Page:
Connotations can include being stupid as well -- which is why Ron Wesley is offended (at the end of Azkaban) when Ginny names his replacement owl Pigwidgeon, and he quickly changes it to Pig. Its original sense, though, was a type of fairy or imp, of the sort that's the less effective in its mischievousness than other, more dangerous varieties. It's in this sense that Elizabethan poet Michael Drayton in "Nymphidia," named a fairy knight Pigwiggen, who acts as a not entirely effective lookout against Oberon when Titania has an adulterous tryst. The origins of the name aren't clear, but there's some speculation that the pig- part may be an altered pug, another kind of fairy and probably the same word as Puck (who also shows up in "Nymphidia"), while the alteration over the centuries from wiggen to widgeon may have been after the waterfowl called a widgeon, which is not noted for its intellect even in bird terms.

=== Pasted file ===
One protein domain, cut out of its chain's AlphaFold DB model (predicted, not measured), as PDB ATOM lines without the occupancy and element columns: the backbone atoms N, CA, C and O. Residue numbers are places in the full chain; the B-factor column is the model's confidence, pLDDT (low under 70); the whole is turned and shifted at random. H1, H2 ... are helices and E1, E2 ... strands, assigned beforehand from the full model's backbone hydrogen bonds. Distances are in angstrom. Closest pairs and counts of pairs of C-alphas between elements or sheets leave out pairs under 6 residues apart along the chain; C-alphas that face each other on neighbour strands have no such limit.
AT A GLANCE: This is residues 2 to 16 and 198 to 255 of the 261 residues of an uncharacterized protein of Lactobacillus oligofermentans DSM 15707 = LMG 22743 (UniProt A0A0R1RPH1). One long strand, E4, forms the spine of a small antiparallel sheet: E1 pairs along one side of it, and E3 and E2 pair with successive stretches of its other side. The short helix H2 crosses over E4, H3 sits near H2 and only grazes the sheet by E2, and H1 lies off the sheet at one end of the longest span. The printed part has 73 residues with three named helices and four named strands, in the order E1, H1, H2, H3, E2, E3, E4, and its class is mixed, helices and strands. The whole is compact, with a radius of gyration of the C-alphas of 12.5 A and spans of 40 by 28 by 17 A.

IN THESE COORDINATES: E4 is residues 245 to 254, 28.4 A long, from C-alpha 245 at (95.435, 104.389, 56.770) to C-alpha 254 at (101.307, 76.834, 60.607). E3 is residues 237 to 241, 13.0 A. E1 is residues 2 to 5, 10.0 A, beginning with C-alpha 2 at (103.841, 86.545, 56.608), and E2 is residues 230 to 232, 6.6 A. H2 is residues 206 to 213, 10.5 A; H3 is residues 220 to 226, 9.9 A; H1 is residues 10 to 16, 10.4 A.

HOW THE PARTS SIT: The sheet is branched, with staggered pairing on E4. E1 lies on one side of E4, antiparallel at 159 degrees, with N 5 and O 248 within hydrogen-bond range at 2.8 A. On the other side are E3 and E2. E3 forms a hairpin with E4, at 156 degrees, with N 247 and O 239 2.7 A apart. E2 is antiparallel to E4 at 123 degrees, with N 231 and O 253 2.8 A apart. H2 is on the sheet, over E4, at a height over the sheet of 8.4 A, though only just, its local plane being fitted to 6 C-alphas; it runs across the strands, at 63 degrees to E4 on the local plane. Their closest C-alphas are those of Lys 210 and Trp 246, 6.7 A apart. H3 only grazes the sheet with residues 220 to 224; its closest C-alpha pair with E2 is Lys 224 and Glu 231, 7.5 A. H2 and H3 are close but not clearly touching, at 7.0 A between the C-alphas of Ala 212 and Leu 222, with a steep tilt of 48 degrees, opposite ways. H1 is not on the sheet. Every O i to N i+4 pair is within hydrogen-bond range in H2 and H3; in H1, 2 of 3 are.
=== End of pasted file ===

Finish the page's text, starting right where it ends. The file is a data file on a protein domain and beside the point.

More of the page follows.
I totally mishandled it -- nothing more than a noodle-headed, ham-handed, pigwidgeon of an ex-boyfriend, I am.